But the Greek political leadership - and much of its population - is at odds with Schäuble, and has some leverage.
Greece, like Portugal, Spain, Italy, France, Malta and Cyprus, have all been reeling under austerity budgets imposed by the EU (and, more specifically, by Germany.) The countries of the southern European "Arc of Crisis" across the northern basin of the Mediterranean, have taken small steps to unify to resist the austerity imposed by Brussels and Berlin.
Alex Tsipras, the Greek Prime Minister, hosted a conference in September with the implied threat of forming a Mediterranean Basin Alliance that would break from the Eurozone. Greece itself has an unsustainable debt burden and the IMF has still not determined whether it will participate in its debt relief, a prerequisite for wealthier Northern European countries like Germany and Holland to even consider Greek debt relief. The IMF decision will supposedly be settled in a meeting on December 5th.
While the EU Economy Commissioner Pierre Moscovici thinks that a deal at the December 5th meeting is "doable", so that Greece can participate in the ECB's sovereign debt QE (which would allow Greece to return to the debt market in 2018), Germany is almost certain to object to any hint of actual debt relief, at least until the German elections are concluded in October at the latest.
Other European Developments
- On December 4th, Austrians will go to the polls to elect a president. While the Austrian president is a ceremonial head-of-state role, the leading candidate is a hard-right nationalist, Norbert Hofer of the Freedom Party. Austrians have shown some desire to leave the EU, but it is currently a minority opinion. That could change.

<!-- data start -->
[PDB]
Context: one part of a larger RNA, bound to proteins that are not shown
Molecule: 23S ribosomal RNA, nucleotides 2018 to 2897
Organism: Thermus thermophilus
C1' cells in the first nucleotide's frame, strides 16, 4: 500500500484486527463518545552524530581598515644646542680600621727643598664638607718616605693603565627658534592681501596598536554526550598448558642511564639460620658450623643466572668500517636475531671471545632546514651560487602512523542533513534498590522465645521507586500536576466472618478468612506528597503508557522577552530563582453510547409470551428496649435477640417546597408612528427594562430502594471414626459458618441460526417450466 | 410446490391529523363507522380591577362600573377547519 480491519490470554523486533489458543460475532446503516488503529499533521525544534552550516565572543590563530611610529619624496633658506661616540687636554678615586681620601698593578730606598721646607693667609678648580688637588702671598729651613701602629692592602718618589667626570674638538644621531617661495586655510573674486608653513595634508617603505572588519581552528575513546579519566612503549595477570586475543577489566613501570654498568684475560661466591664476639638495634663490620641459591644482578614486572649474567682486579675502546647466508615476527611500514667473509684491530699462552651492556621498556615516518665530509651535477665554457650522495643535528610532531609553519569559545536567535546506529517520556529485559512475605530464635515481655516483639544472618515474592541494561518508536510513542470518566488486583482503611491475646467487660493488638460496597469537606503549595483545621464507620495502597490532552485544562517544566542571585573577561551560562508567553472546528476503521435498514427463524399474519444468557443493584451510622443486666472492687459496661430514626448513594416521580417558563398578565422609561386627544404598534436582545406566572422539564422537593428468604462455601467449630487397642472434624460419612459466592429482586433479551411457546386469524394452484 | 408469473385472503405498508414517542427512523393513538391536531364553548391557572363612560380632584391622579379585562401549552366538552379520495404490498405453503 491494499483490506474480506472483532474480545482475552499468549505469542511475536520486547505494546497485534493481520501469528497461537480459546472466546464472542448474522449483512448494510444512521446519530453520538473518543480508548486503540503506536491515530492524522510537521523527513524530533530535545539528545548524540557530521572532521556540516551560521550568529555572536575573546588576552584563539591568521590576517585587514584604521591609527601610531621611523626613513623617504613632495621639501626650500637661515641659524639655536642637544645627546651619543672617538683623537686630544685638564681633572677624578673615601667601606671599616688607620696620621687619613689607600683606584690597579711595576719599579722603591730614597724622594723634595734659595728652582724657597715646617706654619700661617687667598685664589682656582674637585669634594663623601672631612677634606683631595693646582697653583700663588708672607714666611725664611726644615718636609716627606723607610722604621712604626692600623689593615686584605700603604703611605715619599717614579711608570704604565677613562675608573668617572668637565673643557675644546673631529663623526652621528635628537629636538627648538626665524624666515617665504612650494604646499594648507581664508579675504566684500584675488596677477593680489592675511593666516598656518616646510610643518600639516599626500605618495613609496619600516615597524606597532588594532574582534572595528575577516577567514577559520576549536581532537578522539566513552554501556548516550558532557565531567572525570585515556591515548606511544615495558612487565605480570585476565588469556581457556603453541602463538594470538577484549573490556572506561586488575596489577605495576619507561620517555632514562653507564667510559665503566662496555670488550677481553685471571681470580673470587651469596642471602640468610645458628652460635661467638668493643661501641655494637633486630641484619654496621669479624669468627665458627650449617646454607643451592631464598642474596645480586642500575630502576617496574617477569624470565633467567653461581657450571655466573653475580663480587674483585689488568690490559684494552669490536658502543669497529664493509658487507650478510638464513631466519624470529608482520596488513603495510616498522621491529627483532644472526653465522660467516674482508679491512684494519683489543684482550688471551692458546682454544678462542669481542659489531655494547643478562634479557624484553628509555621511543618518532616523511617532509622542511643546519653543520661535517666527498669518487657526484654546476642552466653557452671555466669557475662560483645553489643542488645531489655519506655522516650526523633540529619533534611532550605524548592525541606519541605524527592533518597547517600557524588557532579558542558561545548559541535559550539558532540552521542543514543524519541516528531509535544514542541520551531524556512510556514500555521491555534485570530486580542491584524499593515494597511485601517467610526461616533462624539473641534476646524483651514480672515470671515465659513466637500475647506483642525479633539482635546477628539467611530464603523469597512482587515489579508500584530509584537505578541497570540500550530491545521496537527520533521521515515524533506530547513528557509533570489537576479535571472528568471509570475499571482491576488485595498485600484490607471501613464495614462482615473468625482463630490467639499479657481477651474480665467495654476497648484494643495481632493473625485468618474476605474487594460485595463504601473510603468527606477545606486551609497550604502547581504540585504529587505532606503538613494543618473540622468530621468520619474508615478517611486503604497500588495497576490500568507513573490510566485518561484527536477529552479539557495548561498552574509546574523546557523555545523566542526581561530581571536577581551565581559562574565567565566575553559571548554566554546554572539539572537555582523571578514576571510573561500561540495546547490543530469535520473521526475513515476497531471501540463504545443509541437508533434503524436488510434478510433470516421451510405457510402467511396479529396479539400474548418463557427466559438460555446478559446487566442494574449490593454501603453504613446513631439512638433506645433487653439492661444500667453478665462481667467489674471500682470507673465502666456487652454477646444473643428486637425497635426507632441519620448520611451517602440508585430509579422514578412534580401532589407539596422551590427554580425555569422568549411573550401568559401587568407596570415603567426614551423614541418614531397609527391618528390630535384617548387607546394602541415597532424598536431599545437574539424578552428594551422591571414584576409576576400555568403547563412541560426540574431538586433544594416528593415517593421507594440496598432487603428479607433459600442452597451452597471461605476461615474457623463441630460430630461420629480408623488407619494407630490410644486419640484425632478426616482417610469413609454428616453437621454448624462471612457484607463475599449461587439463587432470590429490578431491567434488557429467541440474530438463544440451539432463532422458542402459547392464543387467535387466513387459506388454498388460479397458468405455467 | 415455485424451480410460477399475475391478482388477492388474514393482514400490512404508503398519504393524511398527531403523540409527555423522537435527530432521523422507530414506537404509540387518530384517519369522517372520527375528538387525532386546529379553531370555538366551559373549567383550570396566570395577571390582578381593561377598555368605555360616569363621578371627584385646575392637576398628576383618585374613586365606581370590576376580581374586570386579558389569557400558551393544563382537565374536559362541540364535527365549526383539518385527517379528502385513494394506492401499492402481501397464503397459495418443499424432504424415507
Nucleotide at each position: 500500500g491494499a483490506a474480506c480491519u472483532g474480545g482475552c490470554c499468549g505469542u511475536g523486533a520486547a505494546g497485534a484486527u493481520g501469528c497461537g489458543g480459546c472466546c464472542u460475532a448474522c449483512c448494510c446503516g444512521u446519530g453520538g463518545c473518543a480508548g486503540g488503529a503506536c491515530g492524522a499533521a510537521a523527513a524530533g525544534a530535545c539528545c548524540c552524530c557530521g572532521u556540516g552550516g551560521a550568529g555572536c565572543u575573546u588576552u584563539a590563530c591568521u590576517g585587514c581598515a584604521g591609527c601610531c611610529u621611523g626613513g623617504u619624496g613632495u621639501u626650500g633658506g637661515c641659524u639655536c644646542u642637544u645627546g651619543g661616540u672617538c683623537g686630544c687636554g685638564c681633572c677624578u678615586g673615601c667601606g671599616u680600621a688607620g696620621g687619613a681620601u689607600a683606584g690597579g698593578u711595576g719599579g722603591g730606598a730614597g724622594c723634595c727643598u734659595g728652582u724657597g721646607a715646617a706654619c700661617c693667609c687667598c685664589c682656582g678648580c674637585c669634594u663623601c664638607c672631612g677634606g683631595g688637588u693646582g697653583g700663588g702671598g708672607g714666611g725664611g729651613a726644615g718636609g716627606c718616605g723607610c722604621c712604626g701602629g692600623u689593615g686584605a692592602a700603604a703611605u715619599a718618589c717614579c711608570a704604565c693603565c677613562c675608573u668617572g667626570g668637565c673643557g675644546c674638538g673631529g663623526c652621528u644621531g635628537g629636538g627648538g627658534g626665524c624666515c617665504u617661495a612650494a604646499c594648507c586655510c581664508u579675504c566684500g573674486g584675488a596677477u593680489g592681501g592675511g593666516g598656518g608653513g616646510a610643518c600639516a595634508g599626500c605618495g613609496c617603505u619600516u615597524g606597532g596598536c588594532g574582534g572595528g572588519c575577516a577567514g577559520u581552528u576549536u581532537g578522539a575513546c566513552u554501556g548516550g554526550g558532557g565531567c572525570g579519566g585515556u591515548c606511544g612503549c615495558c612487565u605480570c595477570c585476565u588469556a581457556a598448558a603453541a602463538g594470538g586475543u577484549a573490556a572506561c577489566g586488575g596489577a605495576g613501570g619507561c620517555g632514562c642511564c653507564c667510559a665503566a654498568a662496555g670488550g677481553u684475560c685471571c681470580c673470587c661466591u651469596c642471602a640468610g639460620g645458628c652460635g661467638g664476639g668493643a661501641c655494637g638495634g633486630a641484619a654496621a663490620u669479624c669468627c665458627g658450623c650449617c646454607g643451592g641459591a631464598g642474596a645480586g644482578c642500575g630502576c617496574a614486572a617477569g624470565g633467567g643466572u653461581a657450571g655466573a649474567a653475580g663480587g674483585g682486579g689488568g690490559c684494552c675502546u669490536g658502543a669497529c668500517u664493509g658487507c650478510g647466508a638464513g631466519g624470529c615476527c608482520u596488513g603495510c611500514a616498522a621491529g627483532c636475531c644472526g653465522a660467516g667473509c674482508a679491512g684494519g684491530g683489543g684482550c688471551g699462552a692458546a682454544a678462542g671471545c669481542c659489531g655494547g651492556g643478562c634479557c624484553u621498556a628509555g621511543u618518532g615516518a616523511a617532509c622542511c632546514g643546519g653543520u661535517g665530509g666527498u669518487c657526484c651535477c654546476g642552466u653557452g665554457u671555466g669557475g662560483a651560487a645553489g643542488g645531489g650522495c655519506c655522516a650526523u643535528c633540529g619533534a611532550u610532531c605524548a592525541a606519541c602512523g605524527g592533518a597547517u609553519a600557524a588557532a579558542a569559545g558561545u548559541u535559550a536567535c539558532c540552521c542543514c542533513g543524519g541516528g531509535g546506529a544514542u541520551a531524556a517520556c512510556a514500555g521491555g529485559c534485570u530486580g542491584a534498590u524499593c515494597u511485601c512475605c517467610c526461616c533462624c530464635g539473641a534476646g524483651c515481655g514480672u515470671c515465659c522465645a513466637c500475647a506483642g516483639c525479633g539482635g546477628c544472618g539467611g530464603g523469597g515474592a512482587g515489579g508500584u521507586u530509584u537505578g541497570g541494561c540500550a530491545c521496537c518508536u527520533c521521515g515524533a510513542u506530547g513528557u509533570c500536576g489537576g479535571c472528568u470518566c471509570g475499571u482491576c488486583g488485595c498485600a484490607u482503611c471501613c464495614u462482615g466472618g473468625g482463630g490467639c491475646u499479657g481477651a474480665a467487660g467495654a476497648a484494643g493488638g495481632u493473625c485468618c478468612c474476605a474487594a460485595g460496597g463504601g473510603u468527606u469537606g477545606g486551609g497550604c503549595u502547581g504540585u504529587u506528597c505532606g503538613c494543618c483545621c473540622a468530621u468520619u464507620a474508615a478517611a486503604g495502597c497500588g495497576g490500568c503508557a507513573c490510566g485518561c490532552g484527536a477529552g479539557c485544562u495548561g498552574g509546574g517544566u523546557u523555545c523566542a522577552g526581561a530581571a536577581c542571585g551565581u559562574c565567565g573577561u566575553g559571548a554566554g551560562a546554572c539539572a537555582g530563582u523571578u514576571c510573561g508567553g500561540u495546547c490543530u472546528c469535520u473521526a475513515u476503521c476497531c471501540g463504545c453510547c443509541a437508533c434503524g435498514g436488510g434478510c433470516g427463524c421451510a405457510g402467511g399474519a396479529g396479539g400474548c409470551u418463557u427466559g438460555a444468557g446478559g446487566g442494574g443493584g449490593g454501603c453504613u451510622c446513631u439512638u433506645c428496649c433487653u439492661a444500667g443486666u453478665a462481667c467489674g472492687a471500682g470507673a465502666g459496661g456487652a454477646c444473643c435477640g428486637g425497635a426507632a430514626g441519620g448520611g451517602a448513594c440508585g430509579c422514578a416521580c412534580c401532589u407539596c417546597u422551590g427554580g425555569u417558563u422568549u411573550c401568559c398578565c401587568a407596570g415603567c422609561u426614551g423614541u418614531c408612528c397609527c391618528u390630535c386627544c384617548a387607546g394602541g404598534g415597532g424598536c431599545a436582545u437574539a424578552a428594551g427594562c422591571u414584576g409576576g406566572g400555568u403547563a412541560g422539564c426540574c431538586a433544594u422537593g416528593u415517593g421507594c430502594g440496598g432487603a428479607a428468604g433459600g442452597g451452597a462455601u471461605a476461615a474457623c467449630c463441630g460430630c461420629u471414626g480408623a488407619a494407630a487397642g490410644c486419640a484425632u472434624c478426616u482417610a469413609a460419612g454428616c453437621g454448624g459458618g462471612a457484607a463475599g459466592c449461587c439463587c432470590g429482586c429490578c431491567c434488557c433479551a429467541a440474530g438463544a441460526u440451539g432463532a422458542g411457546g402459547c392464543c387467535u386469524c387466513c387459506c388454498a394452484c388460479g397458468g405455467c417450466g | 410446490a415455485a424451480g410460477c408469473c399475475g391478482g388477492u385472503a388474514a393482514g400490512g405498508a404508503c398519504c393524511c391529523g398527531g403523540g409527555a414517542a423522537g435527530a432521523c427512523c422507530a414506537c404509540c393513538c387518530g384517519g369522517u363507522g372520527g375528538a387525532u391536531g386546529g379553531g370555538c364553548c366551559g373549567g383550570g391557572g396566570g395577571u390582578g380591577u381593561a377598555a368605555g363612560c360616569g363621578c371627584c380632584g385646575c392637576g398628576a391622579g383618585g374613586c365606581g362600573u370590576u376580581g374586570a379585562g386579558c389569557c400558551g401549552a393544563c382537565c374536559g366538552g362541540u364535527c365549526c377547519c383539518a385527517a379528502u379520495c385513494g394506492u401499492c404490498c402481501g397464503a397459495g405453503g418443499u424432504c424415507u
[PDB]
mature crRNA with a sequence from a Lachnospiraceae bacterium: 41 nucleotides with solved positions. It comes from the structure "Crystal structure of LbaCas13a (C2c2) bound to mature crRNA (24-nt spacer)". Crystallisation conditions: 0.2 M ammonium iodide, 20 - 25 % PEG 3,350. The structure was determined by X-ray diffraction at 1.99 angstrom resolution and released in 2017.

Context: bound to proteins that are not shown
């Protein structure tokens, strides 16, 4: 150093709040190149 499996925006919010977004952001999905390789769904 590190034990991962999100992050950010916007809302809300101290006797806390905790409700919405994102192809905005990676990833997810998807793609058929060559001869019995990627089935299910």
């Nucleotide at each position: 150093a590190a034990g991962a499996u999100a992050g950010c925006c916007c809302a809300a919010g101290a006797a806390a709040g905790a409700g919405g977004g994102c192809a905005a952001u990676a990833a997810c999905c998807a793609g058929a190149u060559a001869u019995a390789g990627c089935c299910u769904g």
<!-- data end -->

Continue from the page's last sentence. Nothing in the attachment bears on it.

- Britain will trigger Article 50 of the EU treaty in March. That will commence a two year period of negotiations that should cause the ultimate secession from the treaty (if the popular will of this summer's vote is followed.)
- The Dutch elections on March 15th will likely be a battle between the ruling VVD party and Geert Wilders' ultra-right nationalist PVV. The latest reliable poll of polls, from early November, gives the PVV 23 to 27 seats in the Dutch Parliament, while the ruling and more moderate VVD leads by 26 to 30 seats. (That polling, however, was before Wilders' trial for alleged hate speech, which he has turned into a platform for his arguments against immigration. Unreliable on-line polling shows PVV ahead right now.)
The Investment Perspective
Investors should avoid Euro-denominated debt, securities, and ETFs as the aforementioned developments produce market shudders for the next several months.
The German elections are scheduled for October, at the latest. At that point, Germany, the IMF and the ECB will be more likely to discuss debt relief and to pressure Brussels to harden free movement within EU borders and to soften the stance on southern European debt.
Liberal movement within the EU has been one of the leading causes for Europe's right-ward political turn. On the other hand, Germany has enjoyed a huge trade surplus (the largest relative to GDP of any member of the OECD) from being in the Eurozone and will likely do almost anything to preserve its privilege.
As I wrote several months ago, the proper reply to Brexit and the rest of the European rightward turn is for Brussels and Berlin to be chastened on liberal immigration policies and to resolve the debt crises in the countries around the northern Mediterranean Basin with something other than more austerity.
I'm confident Europe's leaders will see that, eventually, but the next several months will be harrowing for investors.
Stay away for now.
- (NYSEARCA:HEDJ) - WisdomTree Europe Hedged Equity Fund.
- (NYSEARCA:VGK) - FTSE Europe ETF.
- (BATS:EZU) - iShares MSCI EMU ETF.
- (NYSEARCA:EWG) - iShares MSCI Germany ETF.
- (NYSEARCA:DBEU) - MSCI Europe Hedged Equity Fund.
- (NYSEARCA:FEZ) - SPDR Euro STOXX 50 ETF